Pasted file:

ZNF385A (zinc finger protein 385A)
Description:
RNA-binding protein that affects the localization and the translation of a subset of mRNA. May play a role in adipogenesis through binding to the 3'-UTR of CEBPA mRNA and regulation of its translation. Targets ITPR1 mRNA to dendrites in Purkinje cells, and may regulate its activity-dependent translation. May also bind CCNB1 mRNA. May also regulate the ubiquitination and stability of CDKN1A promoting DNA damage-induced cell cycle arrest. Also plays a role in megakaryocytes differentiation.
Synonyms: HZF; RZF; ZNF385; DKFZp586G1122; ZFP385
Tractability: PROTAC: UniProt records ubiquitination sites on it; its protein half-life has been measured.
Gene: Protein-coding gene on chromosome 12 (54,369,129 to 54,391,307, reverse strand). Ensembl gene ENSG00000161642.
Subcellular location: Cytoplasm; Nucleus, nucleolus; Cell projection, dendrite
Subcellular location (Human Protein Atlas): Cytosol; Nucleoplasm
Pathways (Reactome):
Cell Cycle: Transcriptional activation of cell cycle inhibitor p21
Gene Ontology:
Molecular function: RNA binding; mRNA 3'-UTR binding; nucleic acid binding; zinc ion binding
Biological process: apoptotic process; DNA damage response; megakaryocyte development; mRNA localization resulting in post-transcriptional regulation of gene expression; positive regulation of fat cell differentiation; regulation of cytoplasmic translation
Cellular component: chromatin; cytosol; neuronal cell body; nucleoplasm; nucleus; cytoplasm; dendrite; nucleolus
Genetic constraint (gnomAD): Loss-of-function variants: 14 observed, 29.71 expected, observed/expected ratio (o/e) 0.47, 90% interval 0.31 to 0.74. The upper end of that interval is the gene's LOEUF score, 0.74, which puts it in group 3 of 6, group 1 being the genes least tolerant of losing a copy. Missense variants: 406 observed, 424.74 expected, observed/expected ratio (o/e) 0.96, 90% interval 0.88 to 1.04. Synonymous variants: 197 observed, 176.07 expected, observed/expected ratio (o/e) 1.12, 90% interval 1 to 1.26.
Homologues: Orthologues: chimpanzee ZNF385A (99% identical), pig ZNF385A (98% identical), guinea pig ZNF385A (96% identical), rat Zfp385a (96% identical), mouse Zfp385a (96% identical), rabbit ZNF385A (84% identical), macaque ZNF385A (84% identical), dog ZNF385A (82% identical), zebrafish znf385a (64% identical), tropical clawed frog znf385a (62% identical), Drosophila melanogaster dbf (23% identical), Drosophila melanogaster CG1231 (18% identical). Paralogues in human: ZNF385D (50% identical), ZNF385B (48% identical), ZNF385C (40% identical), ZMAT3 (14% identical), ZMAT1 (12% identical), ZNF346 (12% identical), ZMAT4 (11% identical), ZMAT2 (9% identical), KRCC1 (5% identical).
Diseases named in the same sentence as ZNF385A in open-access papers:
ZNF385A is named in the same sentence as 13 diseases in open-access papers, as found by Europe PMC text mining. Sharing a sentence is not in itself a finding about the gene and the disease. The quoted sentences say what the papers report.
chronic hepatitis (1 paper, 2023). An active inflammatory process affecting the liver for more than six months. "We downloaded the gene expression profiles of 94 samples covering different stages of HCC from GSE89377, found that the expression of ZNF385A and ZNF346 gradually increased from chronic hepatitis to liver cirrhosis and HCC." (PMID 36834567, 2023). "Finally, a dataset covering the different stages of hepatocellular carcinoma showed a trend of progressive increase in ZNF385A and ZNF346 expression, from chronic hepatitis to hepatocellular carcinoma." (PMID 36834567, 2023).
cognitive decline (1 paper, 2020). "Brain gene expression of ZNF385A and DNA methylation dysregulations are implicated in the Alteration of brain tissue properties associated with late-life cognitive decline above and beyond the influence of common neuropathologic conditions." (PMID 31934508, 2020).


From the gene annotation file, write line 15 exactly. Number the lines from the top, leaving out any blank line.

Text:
Genetic constraint (gnomAD): Loss-of-function variants: 14 observed, 29.71 expected, observed/expected ratio (o/e) 0.47, 90% interval 0.31 to 0.74. The upper end of that interval is the gene's LOEUF score, 0.74, which puts it in group 3 of 6, group 1 being the genes least tolerant of losing a copy. Missense variants: 406 observed, 424.74 expected, observed/expected ratio (o/e) 0.96, 90% interval 0.88 to 1.04. Synonymous variants: 197 observed, 176.07 expected, observed/expected ratio (o/e) 1.12, 90% interval 1 to 1.26.